I personally don’t hold out much hope for this fundamental level of “commonsense” understanding to occur but I do love to “believe” its possible..

  8. I agree that we have to get “there” from “here” and that this requires the attribution of value to something which has to date been undervalued.

    In my opinion that first requires that we use an “Energy Standard”, which is a fixed amount of energy to be used as a Unit of measure. The name I use for this is a “petro”, but any other name – “electro” or “energy dollar”- would do just as well. Both the name, and the fixed amount has to be one that people are able to relate to in every day use.

    So maybe 10 Kilo Watt Hours or the energy from combustion of 1 litre of n-octane at 20 deg C would be appropriate. Whatever works.

    This gives us the basis of a system of “energy accounting” whereby we may account for transactions in a meaningful way.

    Energy is related to location by the amount of energy embedded in (eg in cement or fertiliser) or stored in that location.

    Energy is related to individuals because we consume and produce energy (manpower or unqualified labour) in our everyday lives: our true value lies in the knowledge and experience we have gained – or is embedded in the tools we use – and which allows us to put energy to best effect.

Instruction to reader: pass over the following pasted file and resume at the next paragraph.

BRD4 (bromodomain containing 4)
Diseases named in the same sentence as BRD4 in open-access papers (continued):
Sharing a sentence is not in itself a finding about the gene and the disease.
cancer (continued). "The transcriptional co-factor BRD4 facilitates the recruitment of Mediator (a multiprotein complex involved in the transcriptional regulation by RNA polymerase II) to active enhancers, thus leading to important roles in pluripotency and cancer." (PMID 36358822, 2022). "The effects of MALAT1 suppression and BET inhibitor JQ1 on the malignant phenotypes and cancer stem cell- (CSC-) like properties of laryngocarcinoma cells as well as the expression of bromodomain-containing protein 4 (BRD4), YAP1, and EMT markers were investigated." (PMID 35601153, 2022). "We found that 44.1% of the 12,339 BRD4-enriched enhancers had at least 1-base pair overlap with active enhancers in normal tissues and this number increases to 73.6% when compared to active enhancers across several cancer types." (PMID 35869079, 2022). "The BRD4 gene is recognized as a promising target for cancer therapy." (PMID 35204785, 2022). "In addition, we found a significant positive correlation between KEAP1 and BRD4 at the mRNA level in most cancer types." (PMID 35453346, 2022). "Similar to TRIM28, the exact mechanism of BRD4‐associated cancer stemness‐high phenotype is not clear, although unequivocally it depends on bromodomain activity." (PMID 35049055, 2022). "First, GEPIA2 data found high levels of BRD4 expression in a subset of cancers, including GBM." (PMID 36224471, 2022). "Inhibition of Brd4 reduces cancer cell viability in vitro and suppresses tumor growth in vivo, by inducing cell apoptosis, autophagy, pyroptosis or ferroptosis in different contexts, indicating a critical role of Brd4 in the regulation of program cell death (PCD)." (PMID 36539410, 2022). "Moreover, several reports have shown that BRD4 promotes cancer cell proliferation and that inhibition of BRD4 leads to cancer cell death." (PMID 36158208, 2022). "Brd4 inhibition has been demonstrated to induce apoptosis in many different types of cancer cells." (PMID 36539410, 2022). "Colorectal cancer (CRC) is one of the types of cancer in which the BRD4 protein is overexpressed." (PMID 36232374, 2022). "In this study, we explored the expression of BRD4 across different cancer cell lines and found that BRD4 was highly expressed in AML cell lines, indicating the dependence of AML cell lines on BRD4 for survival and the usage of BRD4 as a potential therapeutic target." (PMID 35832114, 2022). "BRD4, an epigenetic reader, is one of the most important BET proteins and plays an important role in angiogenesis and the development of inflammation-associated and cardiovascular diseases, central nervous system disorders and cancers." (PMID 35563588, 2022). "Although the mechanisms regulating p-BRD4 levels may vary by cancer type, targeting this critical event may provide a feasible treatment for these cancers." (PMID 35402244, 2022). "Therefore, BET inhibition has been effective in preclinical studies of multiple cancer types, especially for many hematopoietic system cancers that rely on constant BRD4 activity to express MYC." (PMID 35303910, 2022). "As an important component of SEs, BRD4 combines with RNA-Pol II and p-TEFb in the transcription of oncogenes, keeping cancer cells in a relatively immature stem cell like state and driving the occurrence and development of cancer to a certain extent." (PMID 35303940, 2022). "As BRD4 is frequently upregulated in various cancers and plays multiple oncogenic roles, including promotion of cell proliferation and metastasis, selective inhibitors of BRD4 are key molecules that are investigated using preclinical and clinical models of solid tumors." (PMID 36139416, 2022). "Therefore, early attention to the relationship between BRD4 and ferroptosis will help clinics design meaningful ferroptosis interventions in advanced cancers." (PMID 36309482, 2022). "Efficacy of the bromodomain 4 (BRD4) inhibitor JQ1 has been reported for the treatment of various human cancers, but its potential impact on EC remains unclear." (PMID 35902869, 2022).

But this unit of measure is only a means to an end.

    We must urgently raise the price of carbon-based energy to a level which reflects its current and potential scarcity. But if we do so, this has certain economic consequences within our conventional financial system which result in a massive transfer of wealth from the consumer to the producer and to the intermediaries between producer and consumer.

    That is why the “enterprise model” or legal and financial framework, is so important, and why I advocate not only a partnership framework – within which the surplus is shared between all participants – but also the “unitisation” or monetisation of energy which is what allows us then to finance the transition within this framework.

    In simple terms – and by way of example – I advocate raising the US price of gasoline in steps to (say) $10.00 per gallon. I would issue enough Units redeemable in gasoline to avoid revolution, and consumers would then have the choice of using their valuable Units in payment for profligate use of gasoline or of saving fuel in every way possible (and inventing new ways) and exchanging their valuable Units for something else they value.

    A “pool” of ($) funds would then become available which would be loaned/invested interest-free in the future production of renewable energy projects (Mega Watts) and the future savings of energy saving projects (Nega Watts). The loans would be denominated in energy (hence the need for an energy standard) and repaid out of production or from savings, respectively.